Pay talks between Government and public service unions will be difficult, says Minister

Minister Michael McGrath has directed officials to begin exploratory discussion

Forthcoming pay talks between Government and public service unions will be “difficult”, the Minister for Public Expenditure and Reform Michael McGrath has warned.

On Friday, the Minister said he has directed officials to begin exploratory discussions with unions and staff associations regarding pay issues.

“These will be difficult discussions against a very challenging backdrop,” he said in statement confirming the move.

“The discussions must be cognisant of the multiple challenges that the country is currently facing including the impact of rising inflation and the conflict in the Ukraine.”

Mr McGrath said he was nonetheless confident about a method of progress that could be “reasonable and fair to both public servants and taxpayers generally”.

His comments come as senior civil servants have agreed to press Government in forthcoming talks for increases large enough to tackle record levels of inflation.

At Friday’s annual conference of the Association of Higher Civil and Public Servants (AHCPS), the body representing over 3,000 employees, several motions on pay and conditions were adopted.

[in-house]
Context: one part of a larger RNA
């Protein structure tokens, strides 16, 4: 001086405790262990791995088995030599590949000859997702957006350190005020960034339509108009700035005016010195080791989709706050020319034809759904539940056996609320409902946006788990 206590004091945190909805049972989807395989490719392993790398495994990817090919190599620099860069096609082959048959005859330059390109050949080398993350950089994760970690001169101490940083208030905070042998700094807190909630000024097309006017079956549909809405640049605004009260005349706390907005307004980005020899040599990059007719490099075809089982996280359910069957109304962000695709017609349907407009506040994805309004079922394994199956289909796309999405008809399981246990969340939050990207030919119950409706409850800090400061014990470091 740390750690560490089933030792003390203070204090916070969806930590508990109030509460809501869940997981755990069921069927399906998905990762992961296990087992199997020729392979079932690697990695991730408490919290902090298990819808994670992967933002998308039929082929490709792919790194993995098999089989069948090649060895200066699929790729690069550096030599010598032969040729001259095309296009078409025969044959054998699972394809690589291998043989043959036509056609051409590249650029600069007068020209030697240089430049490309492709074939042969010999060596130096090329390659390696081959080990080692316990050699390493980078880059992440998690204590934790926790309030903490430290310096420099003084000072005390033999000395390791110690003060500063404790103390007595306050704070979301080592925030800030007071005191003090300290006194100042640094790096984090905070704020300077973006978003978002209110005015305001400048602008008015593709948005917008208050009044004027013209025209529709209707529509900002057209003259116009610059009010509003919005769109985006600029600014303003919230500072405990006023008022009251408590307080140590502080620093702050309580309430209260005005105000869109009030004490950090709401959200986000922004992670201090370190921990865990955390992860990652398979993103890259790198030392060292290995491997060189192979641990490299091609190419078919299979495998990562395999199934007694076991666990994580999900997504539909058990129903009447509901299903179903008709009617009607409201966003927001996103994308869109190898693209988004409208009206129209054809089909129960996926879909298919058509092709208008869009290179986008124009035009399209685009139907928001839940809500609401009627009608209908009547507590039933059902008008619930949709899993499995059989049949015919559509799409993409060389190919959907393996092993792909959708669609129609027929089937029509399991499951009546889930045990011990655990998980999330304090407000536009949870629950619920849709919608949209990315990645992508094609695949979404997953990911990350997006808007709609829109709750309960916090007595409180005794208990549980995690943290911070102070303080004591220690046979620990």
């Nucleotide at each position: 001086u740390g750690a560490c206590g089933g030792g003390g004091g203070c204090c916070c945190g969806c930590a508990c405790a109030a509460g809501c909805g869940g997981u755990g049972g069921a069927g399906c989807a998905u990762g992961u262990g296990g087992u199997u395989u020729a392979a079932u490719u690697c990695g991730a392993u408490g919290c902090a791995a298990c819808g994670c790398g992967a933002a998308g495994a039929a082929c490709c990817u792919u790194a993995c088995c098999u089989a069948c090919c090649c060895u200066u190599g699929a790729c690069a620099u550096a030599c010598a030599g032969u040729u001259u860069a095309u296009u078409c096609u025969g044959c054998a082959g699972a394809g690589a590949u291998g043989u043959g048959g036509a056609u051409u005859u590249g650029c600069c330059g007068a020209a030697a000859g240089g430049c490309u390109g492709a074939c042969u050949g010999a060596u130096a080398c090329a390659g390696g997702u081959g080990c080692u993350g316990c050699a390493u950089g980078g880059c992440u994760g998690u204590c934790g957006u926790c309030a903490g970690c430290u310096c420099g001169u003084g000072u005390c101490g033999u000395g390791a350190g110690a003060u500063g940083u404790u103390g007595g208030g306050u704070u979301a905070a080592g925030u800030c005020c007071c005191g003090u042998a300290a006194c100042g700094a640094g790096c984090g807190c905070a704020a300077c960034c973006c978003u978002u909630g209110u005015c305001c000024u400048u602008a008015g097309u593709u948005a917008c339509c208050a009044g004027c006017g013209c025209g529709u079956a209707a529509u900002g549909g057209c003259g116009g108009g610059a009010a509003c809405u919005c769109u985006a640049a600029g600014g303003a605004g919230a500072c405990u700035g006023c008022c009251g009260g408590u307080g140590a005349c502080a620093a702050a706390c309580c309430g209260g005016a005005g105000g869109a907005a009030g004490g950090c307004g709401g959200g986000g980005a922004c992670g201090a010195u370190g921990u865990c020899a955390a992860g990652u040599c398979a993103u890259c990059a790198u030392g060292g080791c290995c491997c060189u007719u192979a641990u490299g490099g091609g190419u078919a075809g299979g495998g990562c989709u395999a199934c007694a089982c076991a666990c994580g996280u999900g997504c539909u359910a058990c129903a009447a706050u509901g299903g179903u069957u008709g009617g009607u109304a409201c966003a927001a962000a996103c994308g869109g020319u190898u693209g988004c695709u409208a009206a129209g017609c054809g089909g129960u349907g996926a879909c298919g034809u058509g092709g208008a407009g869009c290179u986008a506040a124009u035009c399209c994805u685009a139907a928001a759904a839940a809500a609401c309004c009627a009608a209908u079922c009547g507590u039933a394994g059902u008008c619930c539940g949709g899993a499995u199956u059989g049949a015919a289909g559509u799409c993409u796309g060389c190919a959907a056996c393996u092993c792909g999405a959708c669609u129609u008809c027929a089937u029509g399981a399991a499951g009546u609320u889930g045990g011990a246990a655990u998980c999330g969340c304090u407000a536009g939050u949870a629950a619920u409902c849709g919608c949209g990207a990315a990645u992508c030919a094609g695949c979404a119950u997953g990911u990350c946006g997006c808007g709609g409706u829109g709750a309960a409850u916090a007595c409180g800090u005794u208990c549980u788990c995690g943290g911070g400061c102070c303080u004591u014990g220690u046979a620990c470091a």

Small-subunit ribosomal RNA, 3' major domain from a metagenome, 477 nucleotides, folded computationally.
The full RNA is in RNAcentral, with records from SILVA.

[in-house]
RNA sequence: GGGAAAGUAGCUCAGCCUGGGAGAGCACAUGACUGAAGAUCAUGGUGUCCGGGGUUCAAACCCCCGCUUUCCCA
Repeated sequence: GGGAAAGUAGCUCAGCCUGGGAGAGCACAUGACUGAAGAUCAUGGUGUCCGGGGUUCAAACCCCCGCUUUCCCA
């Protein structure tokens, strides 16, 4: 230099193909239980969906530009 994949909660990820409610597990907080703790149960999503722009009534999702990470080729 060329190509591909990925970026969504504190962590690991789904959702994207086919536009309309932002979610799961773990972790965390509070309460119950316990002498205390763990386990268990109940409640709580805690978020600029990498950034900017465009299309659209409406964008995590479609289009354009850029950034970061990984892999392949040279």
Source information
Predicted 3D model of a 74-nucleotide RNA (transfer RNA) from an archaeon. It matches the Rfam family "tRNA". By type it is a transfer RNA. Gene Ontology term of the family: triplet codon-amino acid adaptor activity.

Future pay

They included support for a strategy ensuring future pay awards “adequately reflect the rapid cost-of-living increases that have eroded members living standards”.

The conference heard that while a 2 per cent rise is due under the Building Momentum Pay Agreement this year, the first actual increase in 14 years, it jars with a record inflation rate of 6.7 per cent.

"It is clear that there is not an immediate intention from Government to fully meet the threat of pay erosion from inflation in terms of pay increases," Trevor Noonan, chair of the AHCPS executive told the conference.

While welcome, the existing level of pay increases “are just the tip of the iceberg of what is required to meet the challenges of rising inflation”, he said.

The conference heard that on Wednesday, public service representatives received a letter from the Department of Public Expenditure and Reform regarding forthcoming talks.

The approach to pay adopted by the AHCPS is of little surprise given a groundswell of unions signalling their intention to press for significant pay increases in both the private and public sectors.

Despite an appetite to counter sharp rises in the cost of living, the pursuit or pay rises has drawn cautionary responses - in February, Taoiseach Micheál Martin advised of a need to be “careful that we don’t try to chase inflation and then end up causing more harm than good.”